There are a lot of potential Mr./Mrs. Rights in this world, but there will only ever be one Mr./Mrs. Right Now. Sometimes it’s the latter you need to look for to find the one that will become your Mr./Mrs. Right.
Lessons In Money
There are two lessons here. The first is this:
You can only have one of two things: time or money. You need to decide which one is more important. If it’s time, you need to be okay with not earning a 6-digit salary right away but choosing a job that pays the bills and let’s you do what you love. If it’s money, you need to be okay with sacrificing a lot of your time to earn that money and not necessarily have time to spend it.
The second is this:
Money is the root of many evils. How a person views and deals with money tells you a lot about his/her character. If someone views money as the utmost important thing over people and things, that is their right and not something you can punish them for. But it’s best to align yourself with people who view money similarly to you.
Lessons In Personal Growth
Nothing you did in your past matters. It’s what you do today and tomorrow that people will judge you with. I don’t think anyone cares how many tequila shots I drowned myself one night in college or who I hooked up with after those ten tequila shots. They don’t care where I went to school, what clubs I joined, what my sorority’s rep was, or who I hung out with between classes. They care about what I do with my wealth of knowledge today and how I carry myself.
You can only grow as fast as you grow. You can’t rush the process. It will come with time and experiences. I’m not sure I’m the person I expected to grow into this year: I’m significantly colder, meaner, and less sympathetic than I used to be. I’m not as driven, much more nonchalant about achieving certain goals, and don’t give a shit about most people’s opinions about me.
New York’s energy makes its residents feel like they’re always playing catch up. Every time you accomplish something, you are told someone else did that yesterday and is onto the next big thing. If you’ve been sucked into that vibe as much as I have, don’t grow frustrated with yourself and absolutely do not give up. I’ve given up a few times, threw my hands in the air and said “What’s the point!”
The point is if I really think one year of not progressing at the rapid speed I expected to be is an indication of wasted time or failure, I will be stuck here forever questioning who I am, who I’m becoming, and what I’m doing with my life. This is all part of a greater process. Just because I didn’t achieve all ten goals I set for myself this year doesn’t mean I’m not growing or progressing. It just means I overestimated the pace I am growing at and need to take it day by day.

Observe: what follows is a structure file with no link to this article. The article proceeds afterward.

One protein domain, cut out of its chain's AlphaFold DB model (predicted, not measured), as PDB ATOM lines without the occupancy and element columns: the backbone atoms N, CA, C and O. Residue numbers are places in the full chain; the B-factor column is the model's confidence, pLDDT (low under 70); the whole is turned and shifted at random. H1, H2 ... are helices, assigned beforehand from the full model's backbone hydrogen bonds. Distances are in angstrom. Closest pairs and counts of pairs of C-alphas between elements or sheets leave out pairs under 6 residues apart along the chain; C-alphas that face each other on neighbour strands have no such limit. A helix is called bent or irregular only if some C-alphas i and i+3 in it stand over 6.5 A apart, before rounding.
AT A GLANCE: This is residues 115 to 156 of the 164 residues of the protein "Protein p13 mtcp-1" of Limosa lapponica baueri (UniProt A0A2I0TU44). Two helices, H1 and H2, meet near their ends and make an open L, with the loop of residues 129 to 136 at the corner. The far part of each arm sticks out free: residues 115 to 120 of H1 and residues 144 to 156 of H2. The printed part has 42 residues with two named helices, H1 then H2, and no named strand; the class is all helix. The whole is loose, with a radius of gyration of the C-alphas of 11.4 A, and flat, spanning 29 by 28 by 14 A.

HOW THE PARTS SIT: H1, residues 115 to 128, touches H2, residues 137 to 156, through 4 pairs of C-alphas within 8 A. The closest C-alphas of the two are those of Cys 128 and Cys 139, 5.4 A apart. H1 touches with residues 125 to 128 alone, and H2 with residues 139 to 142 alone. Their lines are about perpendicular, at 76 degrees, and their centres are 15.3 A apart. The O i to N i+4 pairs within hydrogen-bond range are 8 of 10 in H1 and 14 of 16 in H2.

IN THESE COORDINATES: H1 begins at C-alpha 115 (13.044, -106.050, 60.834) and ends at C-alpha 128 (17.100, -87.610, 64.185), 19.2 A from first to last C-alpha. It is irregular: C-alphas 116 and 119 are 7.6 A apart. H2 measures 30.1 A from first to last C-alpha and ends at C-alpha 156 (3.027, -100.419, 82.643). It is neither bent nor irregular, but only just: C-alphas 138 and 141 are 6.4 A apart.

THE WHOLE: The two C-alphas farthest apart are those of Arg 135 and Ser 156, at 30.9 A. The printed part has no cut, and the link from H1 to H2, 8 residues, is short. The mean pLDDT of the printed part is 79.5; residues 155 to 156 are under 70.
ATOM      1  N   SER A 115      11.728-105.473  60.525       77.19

This next year, I’m reminding myself to not get stuck in the New York vacuum. Sometimes, it’s better to remove yourself from the world around you and go at your own pace. What someone else does at their pace or what someone thinks about your pace should have no bearing on the speed you move forward at. Whatever you do, do not forget that.
It’s August 14, 2018. I’m still lost in some areas, hopefully clueless when it comes to love, and not entirely financially responsible, but I truly found myself in others areas. I’m in an infinitely better apartment (room tour and decor tips coming soon!), writing much more often, learning new technical skills at work, confident in myself, and have a much better sense of what I need in my life than I did a year ago. When it comes down to it, that’s all I can ask from myself as a 23 year old.
New York is not an easy place to live in. Life here is expensive, exhausting, and brutally challenging to your sanity. But I wouldn’t trade these tribulations for anything in the world. Without this city pushing me past new boundaries, I wouldn’t be the person I am. I wouldn’t be me.
Merci beaucoup, mes chéries, for always listening. Until next time, bisou bisou…